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PC Security: Spam

If you've been on the Internet for at least an hour, you have probably seen the word 'spam.' Spam in this sense is not potted meat. It is unsolicited commercial email, better known as junk email. It commonly mentions making money, prescription drugs, financial services, and in many cases contains scams.

Spam is sent out by unscrupulous people with bulk email software. It annoys most of us, but it can be extremely costly for others. It can bog servers, and cost hours of man power to sort and get rid of it at major corporations. This doesn't even count the computer resources that it uses on an individual computer. While an individual user may have to delete five or six - or even twenty spam messages a day, the average business deletes hundreds and sometimes thousands per day.

Spam did not start in email. It actually started with postal mail. But in terms of the Internet, it started with USENET newsgroups. These newsgroups were established for focused topic discussions long before the days of Microsoft Windows, when everybody did not have a PC or two in their home. It was common then for spammers to 'cross post' their spam, meaning that they submitted the exact same 'post' or 'spam' to various newsgroups. Cross-posting was meant to make it easier for legitimate USENET users to reach wider audiences with their thoughts or ideas, but spammers of course quickly learned how to use this new technology to get their spam messages out to a wider audience as well.

As email was becoming more and more popular, spambots were created. Spambots crawl web sites and harvest email addresses. These email addresses are added to the list to be spammed later. Static web sites aren't the only victims of spambots, they also crawl newsgroups and forums.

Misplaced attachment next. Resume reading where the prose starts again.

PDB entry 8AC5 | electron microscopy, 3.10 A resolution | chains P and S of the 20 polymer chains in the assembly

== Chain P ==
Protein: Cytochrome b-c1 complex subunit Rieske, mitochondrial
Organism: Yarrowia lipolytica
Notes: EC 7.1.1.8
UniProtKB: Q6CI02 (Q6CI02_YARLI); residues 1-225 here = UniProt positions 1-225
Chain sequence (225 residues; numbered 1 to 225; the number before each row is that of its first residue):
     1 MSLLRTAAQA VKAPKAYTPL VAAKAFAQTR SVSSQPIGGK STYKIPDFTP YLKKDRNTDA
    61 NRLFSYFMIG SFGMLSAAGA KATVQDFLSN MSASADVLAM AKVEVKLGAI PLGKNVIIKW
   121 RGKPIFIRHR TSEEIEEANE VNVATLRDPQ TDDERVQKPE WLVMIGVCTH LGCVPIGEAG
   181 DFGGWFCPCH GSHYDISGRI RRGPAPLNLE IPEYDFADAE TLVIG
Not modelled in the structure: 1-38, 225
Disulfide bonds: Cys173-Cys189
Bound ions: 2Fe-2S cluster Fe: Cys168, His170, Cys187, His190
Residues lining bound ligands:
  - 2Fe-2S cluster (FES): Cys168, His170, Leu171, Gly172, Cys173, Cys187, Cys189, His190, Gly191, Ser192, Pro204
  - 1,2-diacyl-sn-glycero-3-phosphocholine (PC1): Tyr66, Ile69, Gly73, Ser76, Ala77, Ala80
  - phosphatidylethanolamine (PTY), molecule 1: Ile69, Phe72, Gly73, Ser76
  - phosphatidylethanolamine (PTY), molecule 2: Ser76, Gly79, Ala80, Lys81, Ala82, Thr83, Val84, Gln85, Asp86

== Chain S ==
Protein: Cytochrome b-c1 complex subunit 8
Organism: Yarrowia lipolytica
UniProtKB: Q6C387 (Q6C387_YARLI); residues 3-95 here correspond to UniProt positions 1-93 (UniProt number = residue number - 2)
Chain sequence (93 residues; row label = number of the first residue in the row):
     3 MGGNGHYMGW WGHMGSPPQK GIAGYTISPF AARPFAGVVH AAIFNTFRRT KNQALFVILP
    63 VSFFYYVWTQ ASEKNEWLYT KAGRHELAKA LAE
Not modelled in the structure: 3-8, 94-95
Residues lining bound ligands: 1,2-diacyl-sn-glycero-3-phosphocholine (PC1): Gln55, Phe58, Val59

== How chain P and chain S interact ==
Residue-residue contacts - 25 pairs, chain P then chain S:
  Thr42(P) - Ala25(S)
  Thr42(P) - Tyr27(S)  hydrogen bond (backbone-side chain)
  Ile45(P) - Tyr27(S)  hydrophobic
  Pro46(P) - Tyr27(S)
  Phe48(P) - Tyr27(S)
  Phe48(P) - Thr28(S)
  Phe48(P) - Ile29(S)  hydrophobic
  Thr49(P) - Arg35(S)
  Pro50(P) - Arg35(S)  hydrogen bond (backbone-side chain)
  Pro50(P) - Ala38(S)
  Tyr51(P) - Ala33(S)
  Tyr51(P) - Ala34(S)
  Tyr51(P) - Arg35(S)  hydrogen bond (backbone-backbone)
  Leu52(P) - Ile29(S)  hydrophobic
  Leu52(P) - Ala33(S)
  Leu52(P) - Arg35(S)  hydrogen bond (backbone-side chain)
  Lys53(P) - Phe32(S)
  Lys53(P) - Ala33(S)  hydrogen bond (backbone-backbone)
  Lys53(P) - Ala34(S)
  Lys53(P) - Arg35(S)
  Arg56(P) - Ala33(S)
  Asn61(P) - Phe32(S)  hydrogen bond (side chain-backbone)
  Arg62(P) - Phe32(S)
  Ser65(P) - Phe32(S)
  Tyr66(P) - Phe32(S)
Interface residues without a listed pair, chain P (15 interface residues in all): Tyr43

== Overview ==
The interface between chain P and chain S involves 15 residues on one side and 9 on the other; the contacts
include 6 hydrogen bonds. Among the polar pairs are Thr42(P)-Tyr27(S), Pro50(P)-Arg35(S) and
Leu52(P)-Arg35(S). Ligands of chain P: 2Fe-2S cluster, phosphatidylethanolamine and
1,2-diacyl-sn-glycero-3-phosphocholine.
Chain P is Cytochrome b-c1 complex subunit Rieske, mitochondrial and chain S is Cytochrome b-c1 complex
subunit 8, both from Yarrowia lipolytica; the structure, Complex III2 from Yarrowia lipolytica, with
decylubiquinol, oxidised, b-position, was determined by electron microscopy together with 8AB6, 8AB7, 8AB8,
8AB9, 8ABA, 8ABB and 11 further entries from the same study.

Think about this: If a spammer has a spambot that collects a million email addresses, and then uses a bulk sending program to send spam out to those million people, the only thing he would have to pay for is his Internet connection (and many spammers don't use their own connection). He may have had to buy the spambot, and he may have had to buy the bulk sending program. However, if just 1% of that million buy whatever it is he is spamming, that is 10,000 sales he has made. That makes it pretty profitable for the spammer.

Internet service providers, web hosts, governments, corporations, and individuals all have spam problems, and all work to combat spam. You can do your part by reporting spammers to your ISP, and to their ISP, and by using spam filtering software that is commonly included with most email clients.

  PC Security: Index
  PC Security: Internet Browsers
  PC Security: Spam
  PC Security: Stopping Spam Part 1
  PC Security: Stopping Spam Part 2
  PC Security: Spam Scams
  PC Security: Email Security and Spam
  PC Security: Email Security
  PC Security: Computer Viruses
  PC Security: Protecting Computers From Viruses
  PC Security: Worm Viruses
  PC Security: Trojan Horse Viruses
  PC Security: Rootkits
  PC Security: Removing a Virus
  PC Security: Virus Hoaxes
  PC Security: Server Viruses
  PC Security: Home Network
  PC Security: Cell Phone Viruses
  PC Security: Spyware
  PC Security: Firewalls Part 1
  PC Security: Firewalls Part 2
  PC Security: Parental Control Software
  PC Security: Malware - Spyware and Adware
  PC Security: Data Backups
  PC Security: Pop Up Windows
  PC Security: Safe Public Computer Use

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